DODD: Because I made a mistake. I believed the information that we were getting on weapons of mass destruction. And I regret the vote. But I don't want to compound that vote by now voting for something that extends that policy.
SIEGEL: Some other issues -
SIEGEL: - other than Iraq. You're chairman of the Senate Banking Committee.
DODD: That's true.
SIEGEL: There's a joke in England nowadays that in the city of London, which is Britain's Wall Street, they should erect statues to Sarbanes and Oxley -
SIEGEL: - because the Sarbanes-Oxley Law that we've passed, they say, as a response to accounting scandals in the U.S., drove business overseas, better not to work in the U.S. I've heard it described as a piece of a hasty legislation in which the Congress acted in excess. Do you agree with that or do you think it's a good law?
DODD: No. I think it's a good law. It was enacted in haste, primarily, because the administration didn't want to address the question in 2002 congressional elections, but the law's worked very well. And interestingly when you talk to CEOs of major corporations here, they believe this has been a good law and a good law for them. Now we've had to clean some aspects of this up. The cost to smaller public companies has been significant, and those corrections have been made by the SEC. And there may be issues of competitiveness that we need to look at.
But just a suggestion with Sarbanes-Oxley, I think there's a long history here of how we regulate financial services in this country. On my watch I'm not going to want to see the United States lose its global leadership in financial service. I think it's a critically important sector of our economy. I'm also not on my watch going to allow the safety and soundness of our institutions collapse.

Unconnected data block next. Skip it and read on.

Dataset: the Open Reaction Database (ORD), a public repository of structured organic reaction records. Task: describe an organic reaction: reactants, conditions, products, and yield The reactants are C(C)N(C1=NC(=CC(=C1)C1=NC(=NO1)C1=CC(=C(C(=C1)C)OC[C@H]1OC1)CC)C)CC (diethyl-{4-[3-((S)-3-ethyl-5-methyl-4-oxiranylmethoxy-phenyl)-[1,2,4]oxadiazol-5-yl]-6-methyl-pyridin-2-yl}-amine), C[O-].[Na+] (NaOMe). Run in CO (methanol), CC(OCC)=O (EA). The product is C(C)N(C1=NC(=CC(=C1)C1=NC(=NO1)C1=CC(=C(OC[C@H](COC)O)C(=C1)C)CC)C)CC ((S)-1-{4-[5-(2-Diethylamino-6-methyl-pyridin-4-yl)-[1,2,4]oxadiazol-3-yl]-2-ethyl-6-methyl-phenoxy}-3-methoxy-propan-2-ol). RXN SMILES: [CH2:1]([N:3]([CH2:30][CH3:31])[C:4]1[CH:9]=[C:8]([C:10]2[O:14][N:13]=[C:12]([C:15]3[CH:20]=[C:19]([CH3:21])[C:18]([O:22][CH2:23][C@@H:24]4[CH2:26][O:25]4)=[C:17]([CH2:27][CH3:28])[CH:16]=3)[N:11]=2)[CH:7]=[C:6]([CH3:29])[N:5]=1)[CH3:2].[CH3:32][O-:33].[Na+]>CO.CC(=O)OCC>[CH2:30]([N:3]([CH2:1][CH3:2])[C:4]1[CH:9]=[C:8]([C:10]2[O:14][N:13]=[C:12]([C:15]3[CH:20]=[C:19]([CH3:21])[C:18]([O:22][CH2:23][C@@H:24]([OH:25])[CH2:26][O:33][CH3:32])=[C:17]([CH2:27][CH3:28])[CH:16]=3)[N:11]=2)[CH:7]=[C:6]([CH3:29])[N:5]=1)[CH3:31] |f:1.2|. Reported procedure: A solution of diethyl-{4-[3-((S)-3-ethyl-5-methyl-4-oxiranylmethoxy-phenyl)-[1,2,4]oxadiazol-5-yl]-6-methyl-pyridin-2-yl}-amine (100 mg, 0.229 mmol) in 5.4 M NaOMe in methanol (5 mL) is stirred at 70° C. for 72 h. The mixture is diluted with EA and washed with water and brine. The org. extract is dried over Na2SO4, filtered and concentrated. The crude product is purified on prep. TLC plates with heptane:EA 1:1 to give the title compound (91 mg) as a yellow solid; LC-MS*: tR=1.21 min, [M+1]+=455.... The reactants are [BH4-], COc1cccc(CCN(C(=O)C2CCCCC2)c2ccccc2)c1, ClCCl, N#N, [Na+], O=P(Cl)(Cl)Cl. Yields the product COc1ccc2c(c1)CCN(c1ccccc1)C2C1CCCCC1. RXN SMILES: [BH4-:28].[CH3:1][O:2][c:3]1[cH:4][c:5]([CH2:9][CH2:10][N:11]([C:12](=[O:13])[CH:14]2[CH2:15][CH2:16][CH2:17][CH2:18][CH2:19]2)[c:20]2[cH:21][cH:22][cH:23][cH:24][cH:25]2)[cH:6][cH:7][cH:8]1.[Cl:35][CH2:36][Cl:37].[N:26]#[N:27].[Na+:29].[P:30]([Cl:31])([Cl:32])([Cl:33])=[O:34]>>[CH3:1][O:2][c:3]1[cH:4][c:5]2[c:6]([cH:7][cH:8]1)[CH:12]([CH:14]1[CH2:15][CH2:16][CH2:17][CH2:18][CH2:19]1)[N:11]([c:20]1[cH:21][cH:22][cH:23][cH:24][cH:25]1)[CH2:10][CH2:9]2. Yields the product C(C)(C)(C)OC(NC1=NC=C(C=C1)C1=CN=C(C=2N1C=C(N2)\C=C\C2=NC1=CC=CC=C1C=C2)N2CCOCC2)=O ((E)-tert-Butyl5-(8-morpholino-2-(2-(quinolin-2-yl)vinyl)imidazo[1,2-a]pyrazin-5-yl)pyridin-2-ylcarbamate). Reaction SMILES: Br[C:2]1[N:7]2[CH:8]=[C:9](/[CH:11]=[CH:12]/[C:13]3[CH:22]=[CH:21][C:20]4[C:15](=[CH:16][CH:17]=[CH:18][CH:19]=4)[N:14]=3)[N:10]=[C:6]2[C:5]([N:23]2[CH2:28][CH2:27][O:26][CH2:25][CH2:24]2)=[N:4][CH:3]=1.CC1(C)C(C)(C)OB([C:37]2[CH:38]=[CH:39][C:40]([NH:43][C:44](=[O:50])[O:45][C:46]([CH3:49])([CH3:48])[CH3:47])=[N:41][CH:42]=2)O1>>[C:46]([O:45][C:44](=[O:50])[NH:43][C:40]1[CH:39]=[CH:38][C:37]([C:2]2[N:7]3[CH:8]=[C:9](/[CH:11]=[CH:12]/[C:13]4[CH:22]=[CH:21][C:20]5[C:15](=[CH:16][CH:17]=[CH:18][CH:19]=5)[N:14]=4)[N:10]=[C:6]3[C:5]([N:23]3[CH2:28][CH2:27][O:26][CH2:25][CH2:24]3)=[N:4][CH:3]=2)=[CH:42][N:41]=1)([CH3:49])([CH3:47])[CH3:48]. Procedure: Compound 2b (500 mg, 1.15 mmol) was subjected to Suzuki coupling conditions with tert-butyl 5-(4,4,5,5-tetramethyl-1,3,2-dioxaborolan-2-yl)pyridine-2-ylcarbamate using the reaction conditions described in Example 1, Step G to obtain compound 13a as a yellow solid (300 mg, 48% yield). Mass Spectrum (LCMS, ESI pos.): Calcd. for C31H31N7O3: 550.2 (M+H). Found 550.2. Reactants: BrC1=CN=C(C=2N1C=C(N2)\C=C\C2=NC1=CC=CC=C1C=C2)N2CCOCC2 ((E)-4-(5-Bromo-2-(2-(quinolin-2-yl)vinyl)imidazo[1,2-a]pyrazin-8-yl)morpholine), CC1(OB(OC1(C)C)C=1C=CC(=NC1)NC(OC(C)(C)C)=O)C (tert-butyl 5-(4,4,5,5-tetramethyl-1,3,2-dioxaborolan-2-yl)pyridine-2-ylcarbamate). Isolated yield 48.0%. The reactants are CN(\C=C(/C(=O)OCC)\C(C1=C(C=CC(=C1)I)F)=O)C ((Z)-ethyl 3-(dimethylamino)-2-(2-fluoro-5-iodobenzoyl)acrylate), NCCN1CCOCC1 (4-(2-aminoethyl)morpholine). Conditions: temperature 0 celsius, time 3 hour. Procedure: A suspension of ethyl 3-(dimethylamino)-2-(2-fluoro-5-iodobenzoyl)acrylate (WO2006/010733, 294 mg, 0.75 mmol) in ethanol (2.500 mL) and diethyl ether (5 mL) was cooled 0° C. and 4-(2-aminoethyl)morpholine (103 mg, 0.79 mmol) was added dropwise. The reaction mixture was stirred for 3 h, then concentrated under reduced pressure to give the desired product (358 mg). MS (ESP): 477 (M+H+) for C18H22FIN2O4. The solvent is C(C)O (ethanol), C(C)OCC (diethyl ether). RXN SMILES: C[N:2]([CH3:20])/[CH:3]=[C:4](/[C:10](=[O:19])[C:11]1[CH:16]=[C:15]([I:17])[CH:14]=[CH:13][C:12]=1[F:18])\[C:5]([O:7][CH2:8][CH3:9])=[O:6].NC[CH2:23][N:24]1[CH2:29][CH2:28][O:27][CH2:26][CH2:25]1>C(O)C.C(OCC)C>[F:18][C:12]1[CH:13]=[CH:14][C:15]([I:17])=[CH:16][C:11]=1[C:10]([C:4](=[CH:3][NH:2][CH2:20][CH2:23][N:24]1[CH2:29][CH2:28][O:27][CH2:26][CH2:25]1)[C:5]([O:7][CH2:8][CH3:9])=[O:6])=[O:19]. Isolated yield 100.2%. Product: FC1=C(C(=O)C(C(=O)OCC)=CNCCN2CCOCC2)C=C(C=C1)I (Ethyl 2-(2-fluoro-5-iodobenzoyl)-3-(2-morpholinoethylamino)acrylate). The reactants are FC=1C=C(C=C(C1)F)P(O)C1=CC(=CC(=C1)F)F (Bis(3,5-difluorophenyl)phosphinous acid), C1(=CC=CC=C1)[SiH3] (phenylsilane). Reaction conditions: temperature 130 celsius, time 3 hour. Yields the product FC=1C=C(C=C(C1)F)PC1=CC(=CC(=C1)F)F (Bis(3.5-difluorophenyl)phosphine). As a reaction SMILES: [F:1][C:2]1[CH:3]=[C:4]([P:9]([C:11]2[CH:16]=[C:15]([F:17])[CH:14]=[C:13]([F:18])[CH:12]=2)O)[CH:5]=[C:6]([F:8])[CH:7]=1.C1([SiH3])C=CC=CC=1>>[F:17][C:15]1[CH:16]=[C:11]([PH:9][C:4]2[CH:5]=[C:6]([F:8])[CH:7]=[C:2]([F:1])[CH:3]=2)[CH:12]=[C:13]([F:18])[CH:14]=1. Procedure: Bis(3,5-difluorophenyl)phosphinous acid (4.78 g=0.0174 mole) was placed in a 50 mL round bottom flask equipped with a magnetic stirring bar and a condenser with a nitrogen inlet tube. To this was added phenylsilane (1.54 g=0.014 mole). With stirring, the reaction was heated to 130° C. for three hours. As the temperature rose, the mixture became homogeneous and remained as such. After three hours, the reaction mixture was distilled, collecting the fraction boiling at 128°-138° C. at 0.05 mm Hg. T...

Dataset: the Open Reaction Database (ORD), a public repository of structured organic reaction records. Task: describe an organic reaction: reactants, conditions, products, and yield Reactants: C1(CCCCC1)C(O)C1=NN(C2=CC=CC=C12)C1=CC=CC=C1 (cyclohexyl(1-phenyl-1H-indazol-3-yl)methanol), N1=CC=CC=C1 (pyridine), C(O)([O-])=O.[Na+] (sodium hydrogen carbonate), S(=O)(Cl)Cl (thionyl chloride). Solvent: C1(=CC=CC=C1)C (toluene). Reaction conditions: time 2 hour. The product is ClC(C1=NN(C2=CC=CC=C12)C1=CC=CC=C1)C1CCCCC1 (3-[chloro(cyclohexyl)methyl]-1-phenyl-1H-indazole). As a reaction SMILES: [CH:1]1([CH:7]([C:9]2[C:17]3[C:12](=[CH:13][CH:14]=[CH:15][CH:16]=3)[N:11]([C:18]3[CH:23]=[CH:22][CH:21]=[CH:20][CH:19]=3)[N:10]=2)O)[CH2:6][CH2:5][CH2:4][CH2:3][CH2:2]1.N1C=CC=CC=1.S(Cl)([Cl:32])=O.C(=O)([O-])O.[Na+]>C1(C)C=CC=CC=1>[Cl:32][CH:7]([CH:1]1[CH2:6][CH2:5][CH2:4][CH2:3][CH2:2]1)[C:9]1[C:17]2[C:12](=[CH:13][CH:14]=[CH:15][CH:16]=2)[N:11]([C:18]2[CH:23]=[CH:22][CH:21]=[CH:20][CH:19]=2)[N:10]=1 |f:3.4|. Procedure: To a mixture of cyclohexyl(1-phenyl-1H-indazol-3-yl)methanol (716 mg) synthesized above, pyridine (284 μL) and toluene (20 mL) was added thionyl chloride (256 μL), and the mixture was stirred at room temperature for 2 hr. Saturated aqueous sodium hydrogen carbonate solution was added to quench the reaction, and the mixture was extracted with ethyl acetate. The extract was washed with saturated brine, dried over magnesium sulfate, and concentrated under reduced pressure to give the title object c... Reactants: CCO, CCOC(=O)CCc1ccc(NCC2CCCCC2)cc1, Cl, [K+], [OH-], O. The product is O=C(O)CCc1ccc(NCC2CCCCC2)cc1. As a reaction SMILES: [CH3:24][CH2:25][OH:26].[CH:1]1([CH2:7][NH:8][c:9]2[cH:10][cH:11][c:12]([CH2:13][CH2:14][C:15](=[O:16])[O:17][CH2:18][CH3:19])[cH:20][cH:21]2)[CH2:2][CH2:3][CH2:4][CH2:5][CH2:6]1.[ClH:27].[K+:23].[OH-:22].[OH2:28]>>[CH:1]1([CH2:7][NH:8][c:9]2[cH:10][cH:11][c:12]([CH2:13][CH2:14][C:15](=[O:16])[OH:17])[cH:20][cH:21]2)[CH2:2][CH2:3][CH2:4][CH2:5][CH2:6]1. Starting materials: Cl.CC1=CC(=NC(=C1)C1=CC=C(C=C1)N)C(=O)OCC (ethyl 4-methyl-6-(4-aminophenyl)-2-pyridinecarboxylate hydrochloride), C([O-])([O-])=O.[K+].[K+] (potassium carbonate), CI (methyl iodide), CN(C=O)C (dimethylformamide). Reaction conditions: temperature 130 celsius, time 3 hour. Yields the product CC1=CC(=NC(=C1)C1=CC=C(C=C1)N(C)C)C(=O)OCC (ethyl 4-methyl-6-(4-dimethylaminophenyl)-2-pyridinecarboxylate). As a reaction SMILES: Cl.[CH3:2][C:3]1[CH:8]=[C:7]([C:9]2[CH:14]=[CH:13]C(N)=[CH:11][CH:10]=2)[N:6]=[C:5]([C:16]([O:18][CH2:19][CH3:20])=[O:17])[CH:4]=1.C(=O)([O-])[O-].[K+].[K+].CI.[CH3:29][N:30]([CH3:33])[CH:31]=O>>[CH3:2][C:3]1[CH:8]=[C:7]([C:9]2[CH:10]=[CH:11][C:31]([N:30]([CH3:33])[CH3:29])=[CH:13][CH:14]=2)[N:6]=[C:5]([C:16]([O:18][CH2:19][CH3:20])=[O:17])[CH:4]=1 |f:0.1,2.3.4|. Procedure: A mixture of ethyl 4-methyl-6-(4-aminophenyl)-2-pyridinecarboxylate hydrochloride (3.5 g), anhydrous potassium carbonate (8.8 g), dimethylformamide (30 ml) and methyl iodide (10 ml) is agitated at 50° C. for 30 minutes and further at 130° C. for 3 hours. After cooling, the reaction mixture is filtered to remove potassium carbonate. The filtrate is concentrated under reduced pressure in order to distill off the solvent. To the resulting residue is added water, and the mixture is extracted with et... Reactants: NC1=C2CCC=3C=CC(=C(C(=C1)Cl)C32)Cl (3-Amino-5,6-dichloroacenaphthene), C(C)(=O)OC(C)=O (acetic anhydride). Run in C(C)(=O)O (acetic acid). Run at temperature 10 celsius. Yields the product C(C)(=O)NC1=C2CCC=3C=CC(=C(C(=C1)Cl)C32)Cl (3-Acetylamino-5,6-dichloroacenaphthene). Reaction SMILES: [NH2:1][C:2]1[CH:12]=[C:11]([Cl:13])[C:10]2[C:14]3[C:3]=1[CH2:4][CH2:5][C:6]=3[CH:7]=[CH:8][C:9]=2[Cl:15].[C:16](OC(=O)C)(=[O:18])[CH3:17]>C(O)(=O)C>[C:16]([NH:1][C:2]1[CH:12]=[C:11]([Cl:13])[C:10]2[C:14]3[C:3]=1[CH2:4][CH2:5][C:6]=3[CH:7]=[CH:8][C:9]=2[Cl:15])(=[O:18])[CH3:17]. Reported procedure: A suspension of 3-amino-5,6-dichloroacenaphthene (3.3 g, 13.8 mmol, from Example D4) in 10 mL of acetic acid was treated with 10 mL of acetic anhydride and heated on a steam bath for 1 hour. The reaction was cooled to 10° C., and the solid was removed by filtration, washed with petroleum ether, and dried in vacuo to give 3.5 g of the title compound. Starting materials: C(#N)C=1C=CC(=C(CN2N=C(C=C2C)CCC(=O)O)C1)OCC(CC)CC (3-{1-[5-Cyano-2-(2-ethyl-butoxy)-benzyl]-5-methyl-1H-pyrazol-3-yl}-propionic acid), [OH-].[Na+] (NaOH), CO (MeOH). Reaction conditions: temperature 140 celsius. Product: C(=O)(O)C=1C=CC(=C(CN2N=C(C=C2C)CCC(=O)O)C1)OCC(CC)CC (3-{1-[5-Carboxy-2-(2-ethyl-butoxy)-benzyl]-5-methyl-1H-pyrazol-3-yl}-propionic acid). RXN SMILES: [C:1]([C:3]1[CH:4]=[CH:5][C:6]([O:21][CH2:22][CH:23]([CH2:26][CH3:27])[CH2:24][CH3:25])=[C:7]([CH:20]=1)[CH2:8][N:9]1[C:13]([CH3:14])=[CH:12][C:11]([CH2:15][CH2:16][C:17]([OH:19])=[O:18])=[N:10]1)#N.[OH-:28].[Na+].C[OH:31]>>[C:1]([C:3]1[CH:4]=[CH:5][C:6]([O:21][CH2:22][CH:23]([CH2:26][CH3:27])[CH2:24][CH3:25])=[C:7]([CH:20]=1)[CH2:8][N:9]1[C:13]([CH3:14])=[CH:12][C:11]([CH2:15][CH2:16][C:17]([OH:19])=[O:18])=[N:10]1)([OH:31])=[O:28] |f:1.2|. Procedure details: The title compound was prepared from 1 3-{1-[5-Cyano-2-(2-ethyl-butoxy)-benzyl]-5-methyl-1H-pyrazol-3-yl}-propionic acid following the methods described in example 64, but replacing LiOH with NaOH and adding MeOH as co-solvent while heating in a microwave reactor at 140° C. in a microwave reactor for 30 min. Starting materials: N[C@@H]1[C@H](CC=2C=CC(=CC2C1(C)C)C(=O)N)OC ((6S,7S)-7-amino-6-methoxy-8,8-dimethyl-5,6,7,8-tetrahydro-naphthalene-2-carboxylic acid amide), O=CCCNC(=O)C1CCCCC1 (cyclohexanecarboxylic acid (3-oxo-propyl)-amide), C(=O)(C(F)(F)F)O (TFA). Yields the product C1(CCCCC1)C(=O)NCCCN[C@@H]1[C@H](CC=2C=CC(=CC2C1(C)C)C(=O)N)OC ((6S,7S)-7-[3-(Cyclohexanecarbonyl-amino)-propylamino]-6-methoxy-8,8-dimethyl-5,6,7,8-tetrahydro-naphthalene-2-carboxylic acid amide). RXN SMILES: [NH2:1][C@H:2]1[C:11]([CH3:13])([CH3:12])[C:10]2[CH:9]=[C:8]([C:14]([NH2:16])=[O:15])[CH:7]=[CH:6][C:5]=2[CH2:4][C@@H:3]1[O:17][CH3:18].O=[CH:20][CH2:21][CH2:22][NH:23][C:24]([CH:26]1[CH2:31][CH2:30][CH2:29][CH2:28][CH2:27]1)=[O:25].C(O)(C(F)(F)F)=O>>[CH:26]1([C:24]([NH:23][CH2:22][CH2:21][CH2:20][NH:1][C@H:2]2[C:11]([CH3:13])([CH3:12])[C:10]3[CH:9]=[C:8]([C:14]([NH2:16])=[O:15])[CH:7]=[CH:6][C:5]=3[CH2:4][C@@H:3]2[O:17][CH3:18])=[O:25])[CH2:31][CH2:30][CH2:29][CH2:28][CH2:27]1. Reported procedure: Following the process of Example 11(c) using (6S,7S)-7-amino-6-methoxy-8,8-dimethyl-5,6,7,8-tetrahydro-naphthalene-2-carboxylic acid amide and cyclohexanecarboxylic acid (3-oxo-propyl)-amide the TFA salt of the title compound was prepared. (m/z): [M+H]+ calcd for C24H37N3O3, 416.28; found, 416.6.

SIEGEL: Do you think 25 years in the U.S. Senate is an asset in running for the Democratic presidential nomination or a liability in the sense that you've cast about three million votes, I bet, during that time, and someone out there is going to find a number of votes that you're not proud of today.
DODD: The times demand experience. This is not a time for on the job training, given the complexities of the world we live in, both domestically and internationally where they morphed into each other - it's seamless in many ways. And I believe it's demonstrated, I think, over the years that experience does matter to people.
SIEGEL: Well, Senator Christopher Dodd of Connecticut, thank you very much.
DODD: Thank you very much.